Cold, icy eyes survey him stiffly and a voice rumbles stiffly in his ears, "Na'grenis."

A second set of eyes roves hungrily over his bruised and battered body, and all he can think is, "C'mon, Sheppard! Where the hell are you and the calvary when I need you?"

"Pft. Rildil roob bahro." Another voice intones before he is cuffed sharply on the side of his head.

When the hand releases him to the ground once more, a booted heel connects swiftly with his head, and the world of consciousness bleeds away.




Rahd'ni jerks awake with a start shortly before second bell, long before the light giving algae of the light become active. He so rarely sleeps beyond perhaps second or third bell anymore, despite the fact that none of the soft chimes that once marked the passage of time break the stillness that is this tomb anymore. His dreams do not allow that, the fitful nightmares of a past fragmented into dazzling shards of little to nothing. Master Relem, of the Healers, had cautioned Rahd'ni to be prepared for such dreams and fleeting glimmers of memories, that his past and identity could surface at any given time at any trigger, or never at all.

He staggers from his pallet, drenching in sweat and still shaking from the last remnants of the dream. He knows, at the time, he did not speak D'ni. That much is certain. The words had sounded alien and bizarre to him.... at the time, nothing more than lurid babble. However, now, Rahd'ni understands what was being bandied about over him.

"So brittle."

"Pft. Nothing but an animal."

They had been toying with him right in front of him. But why? What did he do?

It's sad. Relem had instructed Rahd'ni to embrace these memories, for they were the only thing that could make him whole again. Instead, these fragments that range so wildly from tortuous to bittersweet to utterly mundane leave him numb and hollow feeling. Rahd'ni finds no comfort in these memories and finds it almost unbearably ironic, really, that the memories and dreams that should theoretically make him whole serve only to point out how fractured he truly is, with a diabolical precision.

Sheppard stirs in his sleep momentarily, but it is still too dark to see accurately by. Rahd'ni furrows his brow and strikes a fire marble, setting it in the cast lantern and turning it to the stranger he somehow intrinsically knows. Sheppard stirs again, his brow knitting even in sleep. It is a nightmare. Rahd'ni leans over Sheppard, idly wondering if perhaps he should wake the stranger, but he decides against it. The man will need his strength when the illness takes him.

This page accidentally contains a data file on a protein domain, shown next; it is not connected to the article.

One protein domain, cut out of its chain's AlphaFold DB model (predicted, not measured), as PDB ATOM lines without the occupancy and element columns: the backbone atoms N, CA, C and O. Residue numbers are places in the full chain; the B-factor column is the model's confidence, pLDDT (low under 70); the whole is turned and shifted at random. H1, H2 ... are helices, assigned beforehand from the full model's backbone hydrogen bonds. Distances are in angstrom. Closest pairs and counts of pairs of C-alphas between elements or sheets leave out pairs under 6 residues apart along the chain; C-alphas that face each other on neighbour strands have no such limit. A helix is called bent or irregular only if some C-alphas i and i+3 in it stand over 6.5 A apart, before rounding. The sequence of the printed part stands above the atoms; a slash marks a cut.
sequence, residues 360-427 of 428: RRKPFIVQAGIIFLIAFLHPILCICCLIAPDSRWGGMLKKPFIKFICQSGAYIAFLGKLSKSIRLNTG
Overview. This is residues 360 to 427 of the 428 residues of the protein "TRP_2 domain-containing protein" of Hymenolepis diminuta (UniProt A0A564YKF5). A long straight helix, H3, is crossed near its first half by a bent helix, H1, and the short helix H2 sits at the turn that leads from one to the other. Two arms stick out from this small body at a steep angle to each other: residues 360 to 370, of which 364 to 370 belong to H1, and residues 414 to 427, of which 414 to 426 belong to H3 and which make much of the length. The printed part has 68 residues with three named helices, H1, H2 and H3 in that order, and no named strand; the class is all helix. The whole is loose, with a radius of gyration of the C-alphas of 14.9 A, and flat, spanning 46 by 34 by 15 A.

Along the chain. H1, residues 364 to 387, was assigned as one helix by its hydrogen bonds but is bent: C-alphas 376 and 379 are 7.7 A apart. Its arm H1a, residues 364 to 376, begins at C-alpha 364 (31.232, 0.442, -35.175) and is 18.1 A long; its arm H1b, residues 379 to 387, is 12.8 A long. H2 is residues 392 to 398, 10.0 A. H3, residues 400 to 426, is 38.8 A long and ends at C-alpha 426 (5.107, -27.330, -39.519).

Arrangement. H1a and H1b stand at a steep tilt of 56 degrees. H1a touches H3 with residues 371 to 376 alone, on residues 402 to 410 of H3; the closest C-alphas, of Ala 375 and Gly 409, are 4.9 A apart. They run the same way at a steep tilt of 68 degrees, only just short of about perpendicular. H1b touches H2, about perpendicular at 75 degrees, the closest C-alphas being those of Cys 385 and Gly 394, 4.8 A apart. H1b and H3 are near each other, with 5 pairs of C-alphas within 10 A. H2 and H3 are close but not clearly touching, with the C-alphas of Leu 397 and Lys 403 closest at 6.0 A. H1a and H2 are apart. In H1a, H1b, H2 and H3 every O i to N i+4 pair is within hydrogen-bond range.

He remembers vaguely thinking and hoping for this man to come and rescue him. The man's features appear so familiar as he settles once more. Rahd'ni admonishes himself for not asking the night before who Sheppard really is, what ties do they have to one another. The man had seemed so downright adamant that they knew one another, when Rahd'ni bears little to no recollection of such.

Rahd'ni shakes his head and departs.

He does not like this.... this not knowing; he appreciates facts and concrete information that cannot be tainted by memories or emotions. He leaves Sheppard in favor of his limited experiments, where the stringent laws of physics and thermodynamics leave not even the slightest margins for such irksome shades of grey. Only steeped in his calculations and experiments laid out neatly upon the parchment can he truly forget the numb darkness of his forgotten past and appreciate the awesome beauty of the math and the mechanics, allowing it to blossom before him. He knows the mathematics have always been absolutely gorgeous, but, before he learned to appreciate D'ni math, Rahd'ni never truly appreciated how seamlessly the calculations could flow together, especially when coupled with their curling script.

This is a part of his daily routine, rote and perfected after so much time. He sleeps fitfully in the night, and, upon waking, Rahd'ni shuffles to his desk to work. There is something familiarly alien and yet oddly relaxing to this, as though this is an old habit woven and laced deep through every fiber of his subconscious. He will work for a few hours, savor the sweet taste of an unfathomably beautiful world of mechanics and mathematics that transcend the limits of both his guttural, seemingly native language and the lilting language that is D'ni. When he eventually descends back down to reality, to the lonely cavern that is D'ni and to the ancient, island city of Ae'Gura, he will eat a sparse, simple meal and return to the Council Chambers to study their records and further his understanding of the biological disaster that struck D'ni. And, after that, he will return to the Guild House to fine tune his Age.

Sheppard murmurs something in his sleep. It startles Rahd'ni, this sudden remembrance that he is decidedly not alone anymore, and he jumps, hunching protectively over his work instinctively. He is not sure why he does this, but he does it anyway. He thinks to himself that there may have been a time from that ever elusive space before he awoke when Rahd'ni had many onlookers holding their breaths and staring in awe over his shoulder. He shudders at that thought. The last people he vaguely recalls standing over his shoulder had savagely struck him on the oft occasion, although Rahd'ni is not certain why.